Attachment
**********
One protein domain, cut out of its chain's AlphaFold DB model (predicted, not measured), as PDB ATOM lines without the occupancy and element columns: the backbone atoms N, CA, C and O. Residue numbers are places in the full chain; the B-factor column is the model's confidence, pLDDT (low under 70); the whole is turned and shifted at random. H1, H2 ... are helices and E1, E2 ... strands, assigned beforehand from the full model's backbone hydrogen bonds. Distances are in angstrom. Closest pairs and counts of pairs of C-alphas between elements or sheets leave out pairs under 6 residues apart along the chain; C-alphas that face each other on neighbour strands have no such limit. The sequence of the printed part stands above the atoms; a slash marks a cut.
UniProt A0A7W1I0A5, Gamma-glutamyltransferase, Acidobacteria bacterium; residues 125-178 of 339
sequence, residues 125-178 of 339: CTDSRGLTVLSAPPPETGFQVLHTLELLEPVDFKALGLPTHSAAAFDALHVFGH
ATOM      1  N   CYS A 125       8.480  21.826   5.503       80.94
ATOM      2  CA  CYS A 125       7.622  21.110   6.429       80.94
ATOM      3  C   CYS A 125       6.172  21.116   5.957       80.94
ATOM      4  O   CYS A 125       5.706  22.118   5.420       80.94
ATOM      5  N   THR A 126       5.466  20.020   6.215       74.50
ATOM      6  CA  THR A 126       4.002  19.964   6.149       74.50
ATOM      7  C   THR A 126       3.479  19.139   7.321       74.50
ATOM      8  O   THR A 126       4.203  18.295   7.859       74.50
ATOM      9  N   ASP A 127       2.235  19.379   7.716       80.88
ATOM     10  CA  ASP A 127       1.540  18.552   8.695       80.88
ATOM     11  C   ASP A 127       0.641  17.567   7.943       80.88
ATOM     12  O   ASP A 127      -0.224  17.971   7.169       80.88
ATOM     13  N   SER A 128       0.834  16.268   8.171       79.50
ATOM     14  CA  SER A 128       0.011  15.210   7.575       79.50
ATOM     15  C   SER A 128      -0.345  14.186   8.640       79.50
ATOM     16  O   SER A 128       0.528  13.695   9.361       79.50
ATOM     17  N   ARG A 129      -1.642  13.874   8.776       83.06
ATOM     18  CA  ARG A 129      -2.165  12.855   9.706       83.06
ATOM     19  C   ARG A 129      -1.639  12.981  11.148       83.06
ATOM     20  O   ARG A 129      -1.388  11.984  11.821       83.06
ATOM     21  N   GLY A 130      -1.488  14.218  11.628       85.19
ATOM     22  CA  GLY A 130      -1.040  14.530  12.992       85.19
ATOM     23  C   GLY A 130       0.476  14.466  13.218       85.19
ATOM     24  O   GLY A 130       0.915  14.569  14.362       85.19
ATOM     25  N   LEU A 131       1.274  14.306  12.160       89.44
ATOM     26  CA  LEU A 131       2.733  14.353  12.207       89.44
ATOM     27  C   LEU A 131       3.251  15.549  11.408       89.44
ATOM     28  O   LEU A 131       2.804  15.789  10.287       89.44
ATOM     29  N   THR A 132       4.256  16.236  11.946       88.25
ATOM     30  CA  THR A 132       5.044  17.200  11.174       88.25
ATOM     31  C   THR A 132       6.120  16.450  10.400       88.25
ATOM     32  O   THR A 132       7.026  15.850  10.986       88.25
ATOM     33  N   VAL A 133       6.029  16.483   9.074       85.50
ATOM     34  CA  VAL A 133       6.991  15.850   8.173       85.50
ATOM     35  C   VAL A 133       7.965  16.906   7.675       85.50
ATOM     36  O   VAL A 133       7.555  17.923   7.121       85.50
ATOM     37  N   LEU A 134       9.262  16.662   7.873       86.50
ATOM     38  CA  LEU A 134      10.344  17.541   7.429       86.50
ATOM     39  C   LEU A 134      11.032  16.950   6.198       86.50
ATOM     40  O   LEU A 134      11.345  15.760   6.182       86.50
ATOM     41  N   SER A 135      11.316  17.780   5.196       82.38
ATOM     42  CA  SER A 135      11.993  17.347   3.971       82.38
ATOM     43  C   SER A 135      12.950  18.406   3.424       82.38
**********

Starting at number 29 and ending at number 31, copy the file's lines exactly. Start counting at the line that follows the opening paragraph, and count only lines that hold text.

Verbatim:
ATOM     27  C   LEU A 131       3.251  15.549  11.408       89.44
ATOM     28  O   LEU A 131       2.804  15.789  10.287       89.44
ATOM     29  N   THR A 132       4.256  16.236  11.946       88.25